June 25, 2003
Jazz Stars Honored With WLIU 88.3 FM Jazz Legends Lifetime Achievement Awards
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Some of jazz's most gifted musicians will be on hand to receive the WLIU 88.3 FM's Jazz Legend Lifetime Achievement awards at the July 5th fund-raising celebration. In all, WLIU 88.3 FM will honor six jazz legends: Argentine jazz saxophonist and winner of Billboard's Jazz Album of the Year Gato Barbieri; the inimitable jazz vocalist Anita O'Day; and Grammy-nominated jazz vocalist Carla Cook, the first recipient of the Jazz Legends Young Artist award. Henry Grimes, the avant-garde jazz bassist having recently resurfaced from obscurity and isolation, and the Juilliard-trained classical pianist and jazz vibraphonist Teddy Charles round out the Jazz Legend honorees on hand at the event. The late Bob Berg, whose tragic and untimely death last fall stunned the jazz community, will also be honored posthumously; Percy Heath, friend and fellow fisherman, will present the award.
The evening will begin with an opportunity to meet and greet the Jazz Legends at the 6:30 pm cocktail hour. A seated dinner will be served at 8 pm, followed by music and dancing. The Jazz Legends Awards will be presented throughout the evening. The Henry Mancini Institute Alumni Big Band, conducted by Cecil Bridgewater, will provide the entertainment. The event is being planned by LaForce + Stevens, catering is provided by Creative Edge, the event is being designed by Tansey Design Associates, and Megna Glass of Sag Harbor will create the crystal awards that will be presented to each honoree.
WLIU Jazz Legends celebration takes place Saturday, July 5th, at the Wolffer Estate Vineyard in Sagaponack, NY. Tables of ten are available for $3,000 and $5,000, and individual tickets are $300 and $500. All proceeds benefit WLIU. For tickets and additional information, contact Genna Blackman at LaForce + Stevens, 212.242.9353, ext. 146 or at firstname.lastname@example.org.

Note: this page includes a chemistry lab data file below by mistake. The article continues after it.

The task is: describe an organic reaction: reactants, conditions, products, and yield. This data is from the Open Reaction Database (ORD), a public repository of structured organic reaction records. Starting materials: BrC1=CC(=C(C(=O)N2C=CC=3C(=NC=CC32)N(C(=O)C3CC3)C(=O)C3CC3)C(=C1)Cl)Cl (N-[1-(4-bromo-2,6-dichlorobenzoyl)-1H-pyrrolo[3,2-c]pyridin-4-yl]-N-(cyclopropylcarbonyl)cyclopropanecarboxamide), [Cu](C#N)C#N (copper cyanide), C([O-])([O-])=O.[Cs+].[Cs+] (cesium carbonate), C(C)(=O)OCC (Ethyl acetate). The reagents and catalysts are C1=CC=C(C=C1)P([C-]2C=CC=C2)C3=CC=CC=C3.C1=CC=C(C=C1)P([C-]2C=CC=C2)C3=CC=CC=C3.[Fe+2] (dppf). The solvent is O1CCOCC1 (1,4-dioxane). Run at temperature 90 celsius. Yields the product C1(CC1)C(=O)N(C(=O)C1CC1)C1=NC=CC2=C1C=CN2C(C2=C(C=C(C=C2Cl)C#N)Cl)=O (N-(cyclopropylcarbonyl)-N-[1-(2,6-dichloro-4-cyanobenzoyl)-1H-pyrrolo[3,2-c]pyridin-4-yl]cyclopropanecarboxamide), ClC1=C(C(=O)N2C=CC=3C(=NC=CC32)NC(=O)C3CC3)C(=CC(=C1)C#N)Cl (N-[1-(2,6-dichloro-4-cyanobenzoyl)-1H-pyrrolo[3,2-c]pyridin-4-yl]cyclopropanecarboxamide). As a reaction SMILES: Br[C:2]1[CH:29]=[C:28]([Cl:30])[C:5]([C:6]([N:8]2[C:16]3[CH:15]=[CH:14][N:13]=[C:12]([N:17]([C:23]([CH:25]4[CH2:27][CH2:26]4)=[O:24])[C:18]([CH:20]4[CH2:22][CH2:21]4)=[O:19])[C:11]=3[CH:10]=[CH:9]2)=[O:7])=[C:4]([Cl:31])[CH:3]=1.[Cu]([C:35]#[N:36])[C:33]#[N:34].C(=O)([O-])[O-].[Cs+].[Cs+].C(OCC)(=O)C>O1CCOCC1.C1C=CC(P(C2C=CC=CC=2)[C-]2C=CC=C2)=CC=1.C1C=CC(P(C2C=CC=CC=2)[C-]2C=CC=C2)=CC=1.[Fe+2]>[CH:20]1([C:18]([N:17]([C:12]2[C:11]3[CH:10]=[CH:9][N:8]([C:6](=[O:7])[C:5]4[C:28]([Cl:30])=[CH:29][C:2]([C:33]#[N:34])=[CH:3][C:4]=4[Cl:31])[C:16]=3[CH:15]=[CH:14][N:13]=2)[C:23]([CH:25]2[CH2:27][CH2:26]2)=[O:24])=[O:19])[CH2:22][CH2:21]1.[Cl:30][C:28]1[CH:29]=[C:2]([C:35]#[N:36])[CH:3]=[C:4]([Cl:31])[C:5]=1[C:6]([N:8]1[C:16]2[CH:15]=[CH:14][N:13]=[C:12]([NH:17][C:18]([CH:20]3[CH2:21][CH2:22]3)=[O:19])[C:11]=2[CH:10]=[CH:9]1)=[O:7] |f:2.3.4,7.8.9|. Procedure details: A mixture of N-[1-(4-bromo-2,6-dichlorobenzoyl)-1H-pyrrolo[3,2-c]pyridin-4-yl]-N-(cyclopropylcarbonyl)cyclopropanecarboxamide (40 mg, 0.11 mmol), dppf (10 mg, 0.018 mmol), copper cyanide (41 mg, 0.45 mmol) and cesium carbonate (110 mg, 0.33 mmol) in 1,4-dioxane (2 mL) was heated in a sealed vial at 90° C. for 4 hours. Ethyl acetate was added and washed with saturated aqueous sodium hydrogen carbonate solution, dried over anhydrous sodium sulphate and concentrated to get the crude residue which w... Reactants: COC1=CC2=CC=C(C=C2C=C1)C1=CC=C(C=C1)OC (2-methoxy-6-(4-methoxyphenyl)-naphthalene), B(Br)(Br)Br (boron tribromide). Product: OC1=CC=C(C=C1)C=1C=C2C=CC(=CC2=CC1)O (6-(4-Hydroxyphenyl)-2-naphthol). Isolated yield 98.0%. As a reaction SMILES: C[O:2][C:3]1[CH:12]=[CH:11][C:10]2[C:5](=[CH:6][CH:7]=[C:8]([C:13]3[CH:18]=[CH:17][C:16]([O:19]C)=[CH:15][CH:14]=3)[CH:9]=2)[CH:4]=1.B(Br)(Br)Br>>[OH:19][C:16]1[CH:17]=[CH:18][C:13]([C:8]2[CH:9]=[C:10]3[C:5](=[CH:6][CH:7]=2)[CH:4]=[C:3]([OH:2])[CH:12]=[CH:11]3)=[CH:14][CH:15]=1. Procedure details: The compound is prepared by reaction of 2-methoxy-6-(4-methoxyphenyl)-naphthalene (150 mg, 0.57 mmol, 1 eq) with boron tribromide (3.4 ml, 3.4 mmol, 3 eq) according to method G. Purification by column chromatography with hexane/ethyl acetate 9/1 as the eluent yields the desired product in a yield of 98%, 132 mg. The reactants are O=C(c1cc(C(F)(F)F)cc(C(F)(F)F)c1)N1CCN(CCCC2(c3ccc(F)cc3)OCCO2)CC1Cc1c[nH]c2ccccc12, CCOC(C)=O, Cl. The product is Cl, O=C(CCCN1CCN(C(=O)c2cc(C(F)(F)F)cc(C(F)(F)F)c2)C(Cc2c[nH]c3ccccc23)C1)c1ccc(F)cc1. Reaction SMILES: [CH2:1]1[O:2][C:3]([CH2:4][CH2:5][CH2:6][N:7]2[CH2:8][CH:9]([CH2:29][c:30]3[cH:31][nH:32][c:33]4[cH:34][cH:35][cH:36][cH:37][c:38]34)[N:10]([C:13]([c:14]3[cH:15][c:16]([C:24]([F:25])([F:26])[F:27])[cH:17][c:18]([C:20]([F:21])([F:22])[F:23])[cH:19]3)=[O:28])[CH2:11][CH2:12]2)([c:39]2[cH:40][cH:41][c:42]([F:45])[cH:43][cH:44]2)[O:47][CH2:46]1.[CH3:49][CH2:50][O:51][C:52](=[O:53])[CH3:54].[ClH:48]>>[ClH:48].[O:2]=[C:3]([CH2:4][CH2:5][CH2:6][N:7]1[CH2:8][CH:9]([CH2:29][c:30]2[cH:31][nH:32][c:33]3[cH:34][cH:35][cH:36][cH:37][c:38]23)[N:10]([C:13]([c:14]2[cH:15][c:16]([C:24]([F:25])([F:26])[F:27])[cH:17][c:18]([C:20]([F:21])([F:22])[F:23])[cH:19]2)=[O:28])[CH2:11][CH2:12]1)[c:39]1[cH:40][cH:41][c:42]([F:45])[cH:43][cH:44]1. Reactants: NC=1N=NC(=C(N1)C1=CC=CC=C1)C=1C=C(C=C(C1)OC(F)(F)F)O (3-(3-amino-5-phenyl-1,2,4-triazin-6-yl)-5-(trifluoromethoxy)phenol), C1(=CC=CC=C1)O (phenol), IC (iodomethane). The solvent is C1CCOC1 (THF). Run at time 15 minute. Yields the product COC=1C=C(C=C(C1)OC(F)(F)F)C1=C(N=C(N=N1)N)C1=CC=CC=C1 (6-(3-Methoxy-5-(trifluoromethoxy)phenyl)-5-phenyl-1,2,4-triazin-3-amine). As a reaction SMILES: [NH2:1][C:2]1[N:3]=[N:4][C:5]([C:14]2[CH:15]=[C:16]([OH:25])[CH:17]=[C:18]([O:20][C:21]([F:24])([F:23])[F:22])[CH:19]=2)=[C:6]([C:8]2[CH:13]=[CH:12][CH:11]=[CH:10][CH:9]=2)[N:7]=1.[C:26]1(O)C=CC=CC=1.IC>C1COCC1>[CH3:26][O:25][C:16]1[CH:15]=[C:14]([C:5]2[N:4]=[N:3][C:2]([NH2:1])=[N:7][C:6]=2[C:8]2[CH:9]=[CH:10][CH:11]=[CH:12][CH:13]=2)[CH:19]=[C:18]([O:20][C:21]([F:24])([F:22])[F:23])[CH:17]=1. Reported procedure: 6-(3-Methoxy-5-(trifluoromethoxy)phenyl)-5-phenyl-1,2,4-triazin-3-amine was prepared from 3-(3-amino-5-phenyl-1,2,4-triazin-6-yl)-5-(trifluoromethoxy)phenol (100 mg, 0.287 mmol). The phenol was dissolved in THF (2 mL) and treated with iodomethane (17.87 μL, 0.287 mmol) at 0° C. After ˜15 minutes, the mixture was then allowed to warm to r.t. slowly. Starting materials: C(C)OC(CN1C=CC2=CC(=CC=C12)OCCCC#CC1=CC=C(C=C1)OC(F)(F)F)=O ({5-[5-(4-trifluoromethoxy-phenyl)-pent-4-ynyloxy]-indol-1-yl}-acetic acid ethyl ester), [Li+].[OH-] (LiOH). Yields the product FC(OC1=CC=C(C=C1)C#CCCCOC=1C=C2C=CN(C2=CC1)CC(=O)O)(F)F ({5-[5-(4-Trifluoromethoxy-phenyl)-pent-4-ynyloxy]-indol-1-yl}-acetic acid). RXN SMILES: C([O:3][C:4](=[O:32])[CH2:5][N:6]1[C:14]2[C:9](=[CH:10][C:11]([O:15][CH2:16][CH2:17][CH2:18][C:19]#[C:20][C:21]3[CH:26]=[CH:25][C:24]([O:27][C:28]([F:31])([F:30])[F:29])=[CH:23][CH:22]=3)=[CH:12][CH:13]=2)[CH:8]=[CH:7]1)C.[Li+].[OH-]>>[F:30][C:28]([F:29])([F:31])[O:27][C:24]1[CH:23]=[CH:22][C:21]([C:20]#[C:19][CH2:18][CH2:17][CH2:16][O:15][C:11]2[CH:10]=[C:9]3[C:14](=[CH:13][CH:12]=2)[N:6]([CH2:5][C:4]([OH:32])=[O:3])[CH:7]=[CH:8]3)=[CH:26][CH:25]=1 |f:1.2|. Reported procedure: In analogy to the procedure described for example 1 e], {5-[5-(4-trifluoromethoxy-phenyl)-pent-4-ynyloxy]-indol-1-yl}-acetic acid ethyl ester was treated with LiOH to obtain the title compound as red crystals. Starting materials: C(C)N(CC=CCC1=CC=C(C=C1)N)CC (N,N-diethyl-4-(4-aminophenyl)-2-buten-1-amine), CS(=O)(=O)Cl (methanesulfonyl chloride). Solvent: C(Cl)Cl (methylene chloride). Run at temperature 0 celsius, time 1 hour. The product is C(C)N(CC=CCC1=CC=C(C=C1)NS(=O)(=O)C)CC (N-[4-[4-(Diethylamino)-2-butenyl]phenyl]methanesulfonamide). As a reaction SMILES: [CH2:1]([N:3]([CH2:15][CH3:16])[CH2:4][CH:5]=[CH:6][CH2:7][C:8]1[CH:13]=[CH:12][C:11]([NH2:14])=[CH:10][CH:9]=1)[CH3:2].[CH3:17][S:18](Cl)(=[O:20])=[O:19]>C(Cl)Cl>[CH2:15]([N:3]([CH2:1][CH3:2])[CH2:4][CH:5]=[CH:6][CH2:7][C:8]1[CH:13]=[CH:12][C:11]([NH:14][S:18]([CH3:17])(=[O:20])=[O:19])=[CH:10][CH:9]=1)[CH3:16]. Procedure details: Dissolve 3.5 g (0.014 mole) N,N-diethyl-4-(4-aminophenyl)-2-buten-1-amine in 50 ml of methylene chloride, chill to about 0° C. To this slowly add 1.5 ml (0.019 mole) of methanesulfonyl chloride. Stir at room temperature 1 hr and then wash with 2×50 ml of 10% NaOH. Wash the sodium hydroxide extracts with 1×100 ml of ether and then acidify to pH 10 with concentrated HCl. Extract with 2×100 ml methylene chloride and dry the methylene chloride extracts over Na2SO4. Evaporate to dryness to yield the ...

About the honorees: Originally from Argentina, Gato Barbieri is a celebrated saxophonist and composer, well known for his wide, romantic vibrato and emotionally charged performance style. He began playing alto saxophone as a teenager in Buenos Aires and his five-decade career has covered virtually the entire jazz landscape, from free jazz to film scoring and his ultimate embrace of Latin music throughout the 70's and 80's. Barbieri gained worldwide recognition with his numerous Latin-tinged recordings and explosive festival performances, but he shot to stardom with his Grammy award winning original score for Bernardo Bertolucci's controversial film The Last Tango in Paris. Barbieri's latest recording, The Shadow of the Cat, was named Best Latin Jazz Album of the Year at the 2002 Billboard Latin Music Awards ceremony.
Bob Berg was one of the most gifted tenor saxophonists ever to play jazz. With his passionate delivery and his no-holds-barred hard-bop groove, Bob was a true original. He joined up with the legendary B-3 player Brother Jack McDuff while still in his teens, and went on to play with the likes of Horace Silver and Cedar Walton in the 70's and early 80's. He eventually became a member of the Miles Davis band in the mid-80s. His solo career includes albums with Denon and Stretch, including 1990's In the Shadows and 1997's Another Standard, an album of jazz interpretations of popular songs. Berg died in a car crash last December.